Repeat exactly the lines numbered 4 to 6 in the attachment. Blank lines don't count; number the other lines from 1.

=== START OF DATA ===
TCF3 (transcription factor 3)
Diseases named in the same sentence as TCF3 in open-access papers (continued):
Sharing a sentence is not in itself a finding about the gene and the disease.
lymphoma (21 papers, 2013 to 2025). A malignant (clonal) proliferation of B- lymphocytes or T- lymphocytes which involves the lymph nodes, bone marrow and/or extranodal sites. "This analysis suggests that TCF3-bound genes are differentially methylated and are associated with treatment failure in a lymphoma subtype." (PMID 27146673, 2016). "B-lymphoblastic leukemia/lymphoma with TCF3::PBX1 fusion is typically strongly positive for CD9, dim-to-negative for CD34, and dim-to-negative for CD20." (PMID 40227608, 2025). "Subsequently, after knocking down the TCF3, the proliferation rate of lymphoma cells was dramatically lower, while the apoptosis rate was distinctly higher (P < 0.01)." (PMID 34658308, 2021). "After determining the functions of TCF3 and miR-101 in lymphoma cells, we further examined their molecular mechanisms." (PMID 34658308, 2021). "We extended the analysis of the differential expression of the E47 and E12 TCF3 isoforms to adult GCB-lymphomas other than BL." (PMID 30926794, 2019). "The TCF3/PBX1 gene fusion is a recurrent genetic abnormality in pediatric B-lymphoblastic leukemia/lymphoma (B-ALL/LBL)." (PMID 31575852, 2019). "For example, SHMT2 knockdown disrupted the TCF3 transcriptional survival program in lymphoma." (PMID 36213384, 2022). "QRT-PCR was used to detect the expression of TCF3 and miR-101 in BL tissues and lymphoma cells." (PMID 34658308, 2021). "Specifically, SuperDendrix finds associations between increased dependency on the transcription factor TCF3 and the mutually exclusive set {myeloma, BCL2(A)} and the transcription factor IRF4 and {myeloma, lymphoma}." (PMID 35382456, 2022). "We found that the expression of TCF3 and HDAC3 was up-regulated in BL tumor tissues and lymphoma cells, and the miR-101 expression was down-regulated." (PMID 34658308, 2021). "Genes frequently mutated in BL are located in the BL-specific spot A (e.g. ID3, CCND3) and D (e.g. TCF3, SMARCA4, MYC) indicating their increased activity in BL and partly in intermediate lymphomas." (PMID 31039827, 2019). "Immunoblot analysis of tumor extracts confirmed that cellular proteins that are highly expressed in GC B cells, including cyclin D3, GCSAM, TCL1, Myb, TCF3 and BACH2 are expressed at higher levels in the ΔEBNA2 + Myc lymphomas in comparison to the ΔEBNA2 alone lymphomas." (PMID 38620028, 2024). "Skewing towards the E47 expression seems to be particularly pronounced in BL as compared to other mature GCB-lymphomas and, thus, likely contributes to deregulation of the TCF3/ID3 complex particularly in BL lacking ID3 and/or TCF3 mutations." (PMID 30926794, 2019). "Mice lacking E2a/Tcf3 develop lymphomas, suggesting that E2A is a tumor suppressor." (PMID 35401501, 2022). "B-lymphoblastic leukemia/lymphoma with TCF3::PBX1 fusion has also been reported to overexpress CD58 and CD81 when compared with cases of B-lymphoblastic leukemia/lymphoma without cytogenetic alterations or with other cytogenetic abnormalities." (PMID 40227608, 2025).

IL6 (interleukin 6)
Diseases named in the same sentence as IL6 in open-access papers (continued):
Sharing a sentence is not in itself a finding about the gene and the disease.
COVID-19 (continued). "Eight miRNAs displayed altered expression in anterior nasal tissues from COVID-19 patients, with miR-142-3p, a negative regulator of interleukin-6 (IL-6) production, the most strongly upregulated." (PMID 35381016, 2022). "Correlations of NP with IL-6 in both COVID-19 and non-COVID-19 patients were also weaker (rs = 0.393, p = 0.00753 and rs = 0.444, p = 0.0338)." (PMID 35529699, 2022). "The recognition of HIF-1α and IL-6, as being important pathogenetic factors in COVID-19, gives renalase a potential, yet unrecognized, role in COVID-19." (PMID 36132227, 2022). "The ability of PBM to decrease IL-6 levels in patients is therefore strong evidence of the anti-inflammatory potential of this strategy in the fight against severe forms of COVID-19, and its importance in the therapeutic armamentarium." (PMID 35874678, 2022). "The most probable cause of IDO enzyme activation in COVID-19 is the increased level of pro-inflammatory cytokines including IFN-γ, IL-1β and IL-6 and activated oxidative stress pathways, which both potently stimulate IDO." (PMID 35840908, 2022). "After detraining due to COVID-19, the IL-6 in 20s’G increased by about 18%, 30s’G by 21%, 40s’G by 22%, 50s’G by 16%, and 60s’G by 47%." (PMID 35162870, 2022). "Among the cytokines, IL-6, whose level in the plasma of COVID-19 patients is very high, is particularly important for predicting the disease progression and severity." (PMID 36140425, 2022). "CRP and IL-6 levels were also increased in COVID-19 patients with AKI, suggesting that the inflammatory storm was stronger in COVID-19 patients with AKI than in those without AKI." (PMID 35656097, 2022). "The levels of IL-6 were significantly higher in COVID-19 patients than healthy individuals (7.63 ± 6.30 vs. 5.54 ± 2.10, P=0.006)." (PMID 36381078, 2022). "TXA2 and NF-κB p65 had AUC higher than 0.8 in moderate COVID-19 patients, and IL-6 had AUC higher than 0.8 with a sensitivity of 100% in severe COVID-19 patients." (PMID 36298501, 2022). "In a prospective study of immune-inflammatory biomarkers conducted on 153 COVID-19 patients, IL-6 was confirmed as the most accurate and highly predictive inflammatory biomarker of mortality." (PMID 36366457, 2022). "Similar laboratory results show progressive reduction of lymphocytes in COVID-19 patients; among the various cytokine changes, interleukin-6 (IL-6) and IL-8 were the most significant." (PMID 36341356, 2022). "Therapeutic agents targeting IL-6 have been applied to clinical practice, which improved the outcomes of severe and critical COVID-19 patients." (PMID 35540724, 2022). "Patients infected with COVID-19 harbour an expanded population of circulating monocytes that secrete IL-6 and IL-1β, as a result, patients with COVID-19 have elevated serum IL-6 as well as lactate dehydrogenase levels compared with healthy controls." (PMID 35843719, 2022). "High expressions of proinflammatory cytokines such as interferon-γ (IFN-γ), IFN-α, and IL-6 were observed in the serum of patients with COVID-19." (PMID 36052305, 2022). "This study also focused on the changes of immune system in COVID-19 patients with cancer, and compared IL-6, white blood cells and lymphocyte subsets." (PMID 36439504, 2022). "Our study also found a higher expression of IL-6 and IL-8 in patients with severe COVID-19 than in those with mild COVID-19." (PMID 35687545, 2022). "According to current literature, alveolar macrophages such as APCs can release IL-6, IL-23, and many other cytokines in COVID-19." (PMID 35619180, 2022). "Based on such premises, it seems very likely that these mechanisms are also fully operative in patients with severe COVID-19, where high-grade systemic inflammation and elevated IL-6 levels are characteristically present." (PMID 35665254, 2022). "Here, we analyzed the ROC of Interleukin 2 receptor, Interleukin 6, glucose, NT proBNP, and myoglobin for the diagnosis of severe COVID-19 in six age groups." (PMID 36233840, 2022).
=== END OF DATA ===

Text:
lymphoma (21 papers, 2013 to 2025). A malignant (clonal) proliferation of B- lymphocytes or T- lymphocytes which involves the lymph nodes, bone marrow and/or extranodal sites. "This analysis suggests that TCF3-bound genes are differentially methylated and are associated with treatment failure in a lymphoma subtype." (PMID 27146673, 2016). "B-lymphoblastic leukemia/lymphoma with TCF3::PBX1 fusion is typically strongly positive for CD9, dim-to-negative for CD34, and dim-to-negative for CD20." (PMID 40227608, 2025). "Subsequently, after knocking down the TCF3, the proliferation rate of lymphoma cells was dramatically lower, while the apoptosis rate was distinctly higher (P < 0.01)." (PMID 34658308, 2021). "After determining the functions of TCF3 and miR-101 in lymphoma cells, we further examined their molecular mechanisms." (PMID 34658308, 2021). "We extended the analysis of the differential expression of the E47 and E12 TCF3 isoforms to adult GCB-lymphomas other than BL." (PMID 30926794, 2019). "The TCF3/PBX1 gene fusion is a recurrent genetic abnormality in pediatric B-lymphoblastic leukemia/lymphoma (B-ALL/LBL)." (PMID 31575852, 2019). "For example, SHMT2 knockdown disrupted the TCF3 transcriptional survival program in lymphoma." (PMID 36213384, 2022). "QRT-PCR was used to detect the expression of TCF3 and miR-101 in BL tissues and lymphoma cells." (PMID 34658308, 2021). "Specifically, SuperDendrix finds associations between increased dependency on the transcription factor TCF3 and the mutually exclusive set {myeloma, BCL2(A)} and the transcription factor IRF4 and {myeloma, lymphoma}." (PMID 35382456, 2022). "We found that the expression of TCF3 and HDAC3 was up-regulated in BL tumor tissues and lymphoma cells, and the miR-101 expression was down-regulated." (PMID 34658308, 2021). "Genes frequently mutated in BL are located in the BL-specific spot A (e.g. ID3, CCND3) and D (e.g. TCF3, SMARCA4, MYC) indicating their increased activity in BL and partly in intermediate lymphomas." (PMID 31039827, 2019). "Immunoblot analysis of tumor extracts confirmed that cellular proteins that are highly expressed in GC B cells, including cyclin D3, GCSAM, TCL1, Myb, TCF3 and BACH2 are expressed at higher levels in the ΔEBNA2 + Myc lymphomas in comparison to the ΔEBNA2 alone lymphomas." (PMID 38620028, 2024). "Skewing towards the E47 expression seems to be particularly pronounced in BL as compared to other mature GCB-lymphomas and, thus, likely contributes to deregulation of the TCF3/ID3 complex particularly in BL lacking ID3 and/or TCF3 mutations." (PMID 30926794, 2019). "Mice lacking E2a/Tcf3 develop lymphomas, suggesting that E2A is a tumor suppressor." (PMID 35401501, 2022). "B-lymphoblastic leukemia/lymphoma with TCF3::PBX1 fusion has also been reported to overexpress CD58 and CD81 when compared with cases of B-lymphoblastic leukemia/lymphoma without cytogenetic alterations or with other cytogenetic abnormalities." (PMID 40227608, 2025).

IL6 (interleukin 6)
Diseases named in the same sentence as IL6 in open-access papers (continued):